Studies have estimated that the cost of OR time ranges from $36 to $62 per minute but that reducing OR time alone would not greatly reduce the overall cost of an operation, per se, because of other indirect costs., However, other cost reductions include recovery room stay, hospital stay, and whether a regional technique reduces the likelihood of an intensive care unit admission. Of course, setting up a block room has additional initiation costs such as materials, the need for additional ancillary personnel, and extra space. Prior to making a business case, perform a cost-benefit calculation with hospital administration or accounting that considers the hospital case load and type and the availability of regional anesthesia–trained anesthesiologists.
Education Benefits of a Block Room Model
Block rooms allow for a central area where all regional anesthesia activities and personnel congregate. Experts can impart their knowledge on larger numbers of trainees who will potentially be involved in a higher number of regional procedures., This is obviously beneficial in academic health centers with anesthesia residents and fellows and may promote research activities. Even in nonteaching institutions, a block room setup can facilitate continued medical education for anesthesiologists looking to improve their regional anesthesia skills.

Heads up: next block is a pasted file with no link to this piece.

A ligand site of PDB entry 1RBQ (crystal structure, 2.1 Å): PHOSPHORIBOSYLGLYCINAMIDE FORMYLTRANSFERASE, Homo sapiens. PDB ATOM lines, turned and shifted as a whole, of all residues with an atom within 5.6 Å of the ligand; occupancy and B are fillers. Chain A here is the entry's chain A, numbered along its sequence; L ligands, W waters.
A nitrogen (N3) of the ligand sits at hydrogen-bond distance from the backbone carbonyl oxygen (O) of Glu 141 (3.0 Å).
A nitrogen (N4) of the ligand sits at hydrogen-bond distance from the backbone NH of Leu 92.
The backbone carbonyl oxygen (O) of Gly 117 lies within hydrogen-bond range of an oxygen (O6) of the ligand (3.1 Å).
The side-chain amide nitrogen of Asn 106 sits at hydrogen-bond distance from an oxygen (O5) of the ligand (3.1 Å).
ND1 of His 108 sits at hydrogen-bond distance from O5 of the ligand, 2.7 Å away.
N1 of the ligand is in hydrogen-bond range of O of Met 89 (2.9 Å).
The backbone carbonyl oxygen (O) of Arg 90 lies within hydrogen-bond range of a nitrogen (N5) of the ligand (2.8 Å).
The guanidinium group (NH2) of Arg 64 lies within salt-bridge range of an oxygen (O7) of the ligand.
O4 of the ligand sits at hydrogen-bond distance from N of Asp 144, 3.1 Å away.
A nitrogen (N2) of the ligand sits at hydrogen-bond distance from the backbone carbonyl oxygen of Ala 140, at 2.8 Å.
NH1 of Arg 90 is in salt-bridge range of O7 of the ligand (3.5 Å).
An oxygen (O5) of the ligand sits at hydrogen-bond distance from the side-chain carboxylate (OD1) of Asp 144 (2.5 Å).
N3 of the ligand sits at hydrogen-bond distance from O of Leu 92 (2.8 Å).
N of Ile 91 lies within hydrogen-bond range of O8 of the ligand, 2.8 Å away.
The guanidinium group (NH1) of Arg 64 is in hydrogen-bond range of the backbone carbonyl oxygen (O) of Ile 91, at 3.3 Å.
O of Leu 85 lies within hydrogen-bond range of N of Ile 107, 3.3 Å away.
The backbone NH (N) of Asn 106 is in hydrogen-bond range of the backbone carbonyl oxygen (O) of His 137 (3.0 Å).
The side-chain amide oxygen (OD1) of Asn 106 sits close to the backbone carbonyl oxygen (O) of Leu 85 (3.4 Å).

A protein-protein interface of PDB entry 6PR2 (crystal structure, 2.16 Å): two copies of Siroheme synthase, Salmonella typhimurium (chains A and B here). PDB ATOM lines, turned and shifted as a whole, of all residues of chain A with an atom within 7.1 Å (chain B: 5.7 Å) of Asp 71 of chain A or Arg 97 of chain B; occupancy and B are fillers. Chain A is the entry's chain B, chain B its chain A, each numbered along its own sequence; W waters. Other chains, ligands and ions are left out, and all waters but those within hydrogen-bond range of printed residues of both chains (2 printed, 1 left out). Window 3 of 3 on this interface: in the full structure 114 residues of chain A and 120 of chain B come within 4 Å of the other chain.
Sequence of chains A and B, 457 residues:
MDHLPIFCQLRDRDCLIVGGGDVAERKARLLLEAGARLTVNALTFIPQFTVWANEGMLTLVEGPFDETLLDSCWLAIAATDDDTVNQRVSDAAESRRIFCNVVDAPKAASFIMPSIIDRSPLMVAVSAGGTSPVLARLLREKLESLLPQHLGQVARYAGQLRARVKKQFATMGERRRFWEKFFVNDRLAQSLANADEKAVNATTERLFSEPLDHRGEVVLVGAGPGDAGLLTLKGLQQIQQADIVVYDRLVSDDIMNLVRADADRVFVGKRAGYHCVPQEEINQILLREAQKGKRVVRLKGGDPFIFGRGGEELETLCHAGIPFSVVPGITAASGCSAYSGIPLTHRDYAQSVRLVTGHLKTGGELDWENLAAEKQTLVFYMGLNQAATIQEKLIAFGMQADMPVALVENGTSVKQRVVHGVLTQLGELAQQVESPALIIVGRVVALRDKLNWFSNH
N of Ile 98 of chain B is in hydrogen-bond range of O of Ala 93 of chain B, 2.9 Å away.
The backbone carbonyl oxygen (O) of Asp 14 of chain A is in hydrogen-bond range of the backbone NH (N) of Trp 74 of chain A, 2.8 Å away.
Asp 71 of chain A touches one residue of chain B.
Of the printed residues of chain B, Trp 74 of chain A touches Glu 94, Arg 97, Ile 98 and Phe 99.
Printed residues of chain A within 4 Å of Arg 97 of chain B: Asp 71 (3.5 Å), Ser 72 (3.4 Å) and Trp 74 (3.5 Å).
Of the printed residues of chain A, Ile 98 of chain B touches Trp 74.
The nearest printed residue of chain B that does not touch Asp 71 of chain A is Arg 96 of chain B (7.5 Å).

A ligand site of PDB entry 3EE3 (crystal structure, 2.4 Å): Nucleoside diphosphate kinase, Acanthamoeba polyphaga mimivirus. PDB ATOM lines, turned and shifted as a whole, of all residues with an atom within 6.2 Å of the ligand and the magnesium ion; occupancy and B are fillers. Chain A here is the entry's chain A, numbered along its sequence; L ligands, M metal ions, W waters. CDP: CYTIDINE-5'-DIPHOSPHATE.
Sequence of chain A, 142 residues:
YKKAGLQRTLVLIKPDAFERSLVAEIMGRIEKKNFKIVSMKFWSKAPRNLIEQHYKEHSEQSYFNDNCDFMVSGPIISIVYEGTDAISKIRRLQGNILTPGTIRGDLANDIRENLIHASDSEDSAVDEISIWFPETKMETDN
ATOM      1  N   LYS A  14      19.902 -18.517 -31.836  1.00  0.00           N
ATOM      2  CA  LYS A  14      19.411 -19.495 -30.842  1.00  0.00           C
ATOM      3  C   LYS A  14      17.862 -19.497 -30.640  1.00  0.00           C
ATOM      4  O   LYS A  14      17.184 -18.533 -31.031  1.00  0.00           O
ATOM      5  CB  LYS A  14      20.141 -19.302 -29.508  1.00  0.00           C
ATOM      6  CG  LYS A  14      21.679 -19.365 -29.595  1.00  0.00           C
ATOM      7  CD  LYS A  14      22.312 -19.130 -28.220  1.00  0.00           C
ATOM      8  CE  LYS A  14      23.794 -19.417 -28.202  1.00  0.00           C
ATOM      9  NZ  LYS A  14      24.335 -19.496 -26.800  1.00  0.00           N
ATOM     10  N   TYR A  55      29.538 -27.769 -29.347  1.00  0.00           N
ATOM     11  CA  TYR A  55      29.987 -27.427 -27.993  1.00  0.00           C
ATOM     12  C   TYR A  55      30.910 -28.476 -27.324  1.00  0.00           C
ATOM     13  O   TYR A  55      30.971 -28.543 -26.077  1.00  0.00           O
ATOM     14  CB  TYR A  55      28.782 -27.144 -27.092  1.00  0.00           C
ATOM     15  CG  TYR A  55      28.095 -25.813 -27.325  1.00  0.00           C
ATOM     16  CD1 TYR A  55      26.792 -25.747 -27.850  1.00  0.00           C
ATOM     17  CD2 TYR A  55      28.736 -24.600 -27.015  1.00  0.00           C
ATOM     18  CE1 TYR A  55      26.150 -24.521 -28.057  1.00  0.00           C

Teaching may be more effective in an arena with diminished time pressure that offers more opportunity for learners to participate while encouraging new ideas and techniques.,
Figure 1(a): Parallel processing for patients who have both regional and general anesthesia.
Figure 1(b): Parallel processing for patients who have only surgical nerve block.
Patient Benefits of a Block Room Model
In our experience, the number of nerve blocks performed has increased since the introduction of a block room. For example, our successful thoracic epidural insertion rate has increased by 26%. The ability to offer more regional blocks when indicated can lead to improved perioperative outcomes such as reduced recovery room and hospital length of stay and fewer readmissions.
A block room can also provide a better patient experience during the actual regional block procedure. When patients enter an OR, they encounter myriad surgical equipment and multiple personnel preparing for surgery. Such an environment provides little privacy and may lead to increased patient anxiety. During a block room trial at one of our institutions, patients were surveyed about their experience in the block room. Compared with baseline, patients reported better preprocedure explanations with the block room model as well as better satisfaction overall.
Furthermore, the block room has the potential to be a significant part of the anesthetic perioperative care model. If we reimagine the block room as an assessment and preoperative care unit, it can become much more than a place for regional anesthesia. An adequately equipped block room with appropriately trained staff can be used to perform all kinds of anesthesia procedures, such as point-of-care ultrasound assessments for semi-urgent patients, potentially altering management and postoperative care plans.